A flared fiber amplifier is described by Okhotnikov et al. in “Flared single-transverse-mode fibre amplifier,” Electronics Letters, Vol. 35, No. 12, 10th June 1999, which is hereby incorporated by reference. They describe a segmented structure to couple input radiation into a large area fundamental mode of a multimode active fiber. A sequence of spliced active fibers with successively increased core diameters (e.g., 5, 12, and 23 microns) is used to enable improved mode matching into a multimode fiber with a uniform cladding diameter (e.g., 125 microns) over the total amplifier length. The configuration described by Okhotnikov et al. did not address the non-linear effects, nor the backward-traveling ASE problems that are addressed by the present invention.
In some embodiments (e.g., certain embodiments having short fiber segments), it is convenient to have the pump light propagating in the same direction in the fiber as the signal (i.e., where pump and signal are “co-propagating”), as shown in
In other embodiments, (some of which are described more below, e.g., for longer fiber lengths and higher optical power), it is preferable to have the pump light propagating in the opposite direction in the fiber as the signal (i.e., where pump and signal are “counter-propagating”), since that also reduces the interaction lengths of undesirable non-linear processes at the highest powers, and it delivers higher pump power to the signal at points where the signal most needs higher power.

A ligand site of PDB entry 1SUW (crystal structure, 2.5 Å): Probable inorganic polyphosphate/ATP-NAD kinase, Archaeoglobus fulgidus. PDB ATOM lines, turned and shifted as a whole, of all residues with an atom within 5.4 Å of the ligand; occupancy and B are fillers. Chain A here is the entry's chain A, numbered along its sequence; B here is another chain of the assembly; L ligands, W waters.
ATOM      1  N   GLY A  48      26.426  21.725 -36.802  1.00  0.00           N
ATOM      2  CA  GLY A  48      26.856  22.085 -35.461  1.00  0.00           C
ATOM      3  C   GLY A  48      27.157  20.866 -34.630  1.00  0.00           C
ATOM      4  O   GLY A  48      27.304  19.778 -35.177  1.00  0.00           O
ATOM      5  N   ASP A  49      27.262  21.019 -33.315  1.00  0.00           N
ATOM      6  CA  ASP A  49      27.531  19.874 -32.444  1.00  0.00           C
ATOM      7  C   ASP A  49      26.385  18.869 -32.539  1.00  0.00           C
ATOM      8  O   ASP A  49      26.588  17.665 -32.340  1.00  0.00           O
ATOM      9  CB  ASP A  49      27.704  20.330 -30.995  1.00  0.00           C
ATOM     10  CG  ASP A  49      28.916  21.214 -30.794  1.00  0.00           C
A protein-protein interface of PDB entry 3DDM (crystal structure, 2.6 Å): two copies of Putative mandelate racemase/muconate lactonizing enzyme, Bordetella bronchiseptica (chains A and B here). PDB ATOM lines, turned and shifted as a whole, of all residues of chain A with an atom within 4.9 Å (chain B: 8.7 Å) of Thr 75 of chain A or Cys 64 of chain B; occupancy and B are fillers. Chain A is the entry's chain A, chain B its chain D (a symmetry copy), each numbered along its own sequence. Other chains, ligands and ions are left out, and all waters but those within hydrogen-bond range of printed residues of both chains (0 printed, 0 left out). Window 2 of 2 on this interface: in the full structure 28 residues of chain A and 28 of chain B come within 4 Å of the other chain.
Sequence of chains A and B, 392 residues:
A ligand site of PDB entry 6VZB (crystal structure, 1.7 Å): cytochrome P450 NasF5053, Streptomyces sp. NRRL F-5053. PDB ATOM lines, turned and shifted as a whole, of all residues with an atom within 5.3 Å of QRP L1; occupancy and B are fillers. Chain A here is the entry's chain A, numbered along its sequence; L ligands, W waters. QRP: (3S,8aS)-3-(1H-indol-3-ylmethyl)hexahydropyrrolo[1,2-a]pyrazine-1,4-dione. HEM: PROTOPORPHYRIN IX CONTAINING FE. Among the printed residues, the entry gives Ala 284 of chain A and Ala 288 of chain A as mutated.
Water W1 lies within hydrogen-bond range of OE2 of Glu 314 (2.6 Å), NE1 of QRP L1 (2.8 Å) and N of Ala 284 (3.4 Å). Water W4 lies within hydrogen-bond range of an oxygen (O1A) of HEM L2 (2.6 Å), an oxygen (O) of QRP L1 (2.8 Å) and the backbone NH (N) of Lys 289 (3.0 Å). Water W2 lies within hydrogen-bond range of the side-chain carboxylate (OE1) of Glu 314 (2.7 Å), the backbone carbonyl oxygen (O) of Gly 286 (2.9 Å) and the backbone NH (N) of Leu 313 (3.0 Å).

In the embodiment shown in
In some embodiments of every example shown herein, the sizes of the cores on both sides of the joint are slightly increased by diffusion of doping species while the joint is heated to be fused, but since both cores increase, there is still a discontinuity, with the core of the fiber segment in the direction of increasing power being larger than the previous segment's core.